Judicial Panel Upholds U.S. Judge’s Role in Credit Card Fee Case

A recent decision by a judicial ethics panel has determined that U.S. Circuit Judge Don Willett, despite his son’s ownership of Citigroup stock, is not required to recuse himself from presiding over a lawsuit challenging a rule that caps credit card late fees at $8. The advisory opinion, released by the panel, addresses concerns raised by the Consumer Financial Protection Bureau (CFPB) regarding Judge Willett’s potential conflict of interest.

The controversy arose after Willett authored a 2-1 opinion questioning the transfer of the case from Fort Worth, Texas, to Washington, D.C. Politico had previously highlighted Willett’s connection to Citigroup, a major player in the credit card industry and a party challenging the CFPB rule.

In response, Willett clarified that the stock holdings in question amounted to a modest $2,000 in his son’s Coverdell education savings account. Despite the CFPB’s argument that Willett’s impartiality might be compromised due to his son’s ownership of Citigroup stock, the panel concluded that any potential impact on the stock was indirect and contingent, thus not necessitating recusal.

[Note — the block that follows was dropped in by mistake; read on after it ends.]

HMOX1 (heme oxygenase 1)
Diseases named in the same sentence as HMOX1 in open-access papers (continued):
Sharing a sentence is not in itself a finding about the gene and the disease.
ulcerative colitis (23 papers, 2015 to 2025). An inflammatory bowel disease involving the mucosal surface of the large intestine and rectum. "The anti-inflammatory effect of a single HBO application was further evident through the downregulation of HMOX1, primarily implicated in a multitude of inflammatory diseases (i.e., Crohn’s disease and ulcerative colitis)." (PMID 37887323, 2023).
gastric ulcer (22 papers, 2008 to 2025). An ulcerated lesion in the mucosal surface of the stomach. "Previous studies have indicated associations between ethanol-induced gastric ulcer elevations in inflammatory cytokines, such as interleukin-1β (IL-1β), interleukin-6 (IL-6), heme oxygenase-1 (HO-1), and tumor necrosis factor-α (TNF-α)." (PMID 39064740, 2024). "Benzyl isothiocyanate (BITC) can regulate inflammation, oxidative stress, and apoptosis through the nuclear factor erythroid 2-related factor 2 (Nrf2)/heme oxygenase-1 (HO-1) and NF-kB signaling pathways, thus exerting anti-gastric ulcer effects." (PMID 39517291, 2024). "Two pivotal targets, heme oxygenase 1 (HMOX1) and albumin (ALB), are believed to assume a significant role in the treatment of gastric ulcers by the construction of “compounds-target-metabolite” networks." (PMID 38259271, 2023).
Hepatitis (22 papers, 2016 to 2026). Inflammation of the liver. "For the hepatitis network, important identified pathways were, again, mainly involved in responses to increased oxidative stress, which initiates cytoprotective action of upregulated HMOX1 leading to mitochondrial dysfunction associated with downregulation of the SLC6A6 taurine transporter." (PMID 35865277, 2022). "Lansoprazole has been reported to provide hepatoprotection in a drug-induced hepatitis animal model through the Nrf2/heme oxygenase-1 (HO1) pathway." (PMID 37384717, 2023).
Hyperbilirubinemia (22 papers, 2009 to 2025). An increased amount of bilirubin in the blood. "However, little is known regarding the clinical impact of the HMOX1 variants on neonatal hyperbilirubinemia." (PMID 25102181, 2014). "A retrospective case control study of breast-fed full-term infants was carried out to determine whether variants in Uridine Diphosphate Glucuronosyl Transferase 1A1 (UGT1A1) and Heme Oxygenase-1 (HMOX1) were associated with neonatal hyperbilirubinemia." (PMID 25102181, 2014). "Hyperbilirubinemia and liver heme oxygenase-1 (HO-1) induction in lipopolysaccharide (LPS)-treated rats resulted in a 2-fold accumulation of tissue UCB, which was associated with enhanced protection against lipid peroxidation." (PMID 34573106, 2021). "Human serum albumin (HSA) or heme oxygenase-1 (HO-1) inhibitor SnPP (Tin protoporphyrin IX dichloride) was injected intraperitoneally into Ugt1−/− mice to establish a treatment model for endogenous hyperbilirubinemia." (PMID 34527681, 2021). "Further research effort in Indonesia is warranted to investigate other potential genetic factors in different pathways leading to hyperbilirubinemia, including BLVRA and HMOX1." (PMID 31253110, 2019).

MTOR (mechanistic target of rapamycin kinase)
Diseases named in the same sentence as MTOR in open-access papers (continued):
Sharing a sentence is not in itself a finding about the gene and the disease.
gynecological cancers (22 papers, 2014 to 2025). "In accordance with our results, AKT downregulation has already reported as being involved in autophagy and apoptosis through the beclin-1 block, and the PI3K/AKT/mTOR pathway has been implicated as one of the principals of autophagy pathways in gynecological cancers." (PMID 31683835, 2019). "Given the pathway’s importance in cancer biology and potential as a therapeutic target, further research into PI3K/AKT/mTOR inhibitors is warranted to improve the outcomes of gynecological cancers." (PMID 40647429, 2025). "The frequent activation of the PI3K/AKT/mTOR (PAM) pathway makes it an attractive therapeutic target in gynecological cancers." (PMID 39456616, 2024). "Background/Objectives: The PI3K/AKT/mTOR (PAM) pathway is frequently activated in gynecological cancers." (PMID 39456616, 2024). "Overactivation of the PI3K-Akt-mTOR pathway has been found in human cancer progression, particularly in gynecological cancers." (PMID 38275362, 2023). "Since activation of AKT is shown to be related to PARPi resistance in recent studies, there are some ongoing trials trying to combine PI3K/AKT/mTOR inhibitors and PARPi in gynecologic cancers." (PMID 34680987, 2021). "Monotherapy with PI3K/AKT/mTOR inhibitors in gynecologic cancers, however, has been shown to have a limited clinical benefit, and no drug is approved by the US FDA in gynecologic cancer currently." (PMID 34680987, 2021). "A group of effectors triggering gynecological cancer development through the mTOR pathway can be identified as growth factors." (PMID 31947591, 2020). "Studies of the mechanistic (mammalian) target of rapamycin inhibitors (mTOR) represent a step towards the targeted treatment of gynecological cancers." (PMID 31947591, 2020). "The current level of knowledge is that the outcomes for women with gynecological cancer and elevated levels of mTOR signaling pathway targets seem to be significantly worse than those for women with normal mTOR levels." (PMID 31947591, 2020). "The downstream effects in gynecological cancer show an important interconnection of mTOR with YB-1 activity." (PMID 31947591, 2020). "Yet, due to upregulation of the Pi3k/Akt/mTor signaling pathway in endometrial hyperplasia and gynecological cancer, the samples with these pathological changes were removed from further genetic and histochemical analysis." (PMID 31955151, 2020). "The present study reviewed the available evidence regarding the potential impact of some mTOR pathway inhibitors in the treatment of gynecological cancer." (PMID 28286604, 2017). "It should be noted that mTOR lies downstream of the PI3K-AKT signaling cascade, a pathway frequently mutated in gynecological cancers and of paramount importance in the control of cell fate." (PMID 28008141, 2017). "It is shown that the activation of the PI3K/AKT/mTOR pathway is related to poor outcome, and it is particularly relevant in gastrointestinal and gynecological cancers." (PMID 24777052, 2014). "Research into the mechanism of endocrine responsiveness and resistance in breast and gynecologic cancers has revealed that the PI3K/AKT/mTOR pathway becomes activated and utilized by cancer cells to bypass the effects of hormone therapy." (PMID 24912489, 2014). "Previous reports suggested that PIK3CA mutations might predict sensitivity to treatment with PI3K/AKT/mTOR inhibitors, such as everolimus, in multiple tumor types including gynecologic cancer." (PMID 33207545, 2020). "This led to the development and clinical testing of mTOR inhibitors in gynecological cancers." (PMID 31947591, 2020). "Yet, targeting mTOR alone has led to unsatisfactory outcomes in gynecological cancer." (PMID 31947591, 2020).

This decision maintains Willett’s position on the three-judge panel set to hear a related request by industry groups seeking to block the CFPB rule. Had Willett recused himself, it would have altered the composition of the panel and potentially influenced the outcome of the case.

The dispute centers on a CFPB rule aimed at curbing what the agency perceives as excessive fees charged by credit card issuers for late payments, estimated to cost consumers billions annually. The rule limits late fees to $8 for credit card issuers with over 1 million accounts, unless they can justify higher fees to cover their expenses.

While the CFPB and industry groups continue to spar over the legality of the rule, the judiciary’s decision ensures that Judge Willett will play a pivotal role in adjudicating this high-stakes case.

Neither the CFPB nor the Chamber of Commerce, a prominent challenger of the rule, have issued immediate responses to the panel’s decision. As the legal battle unfolds, the outcome will have significant implications for both consumers and the financial industry alike.

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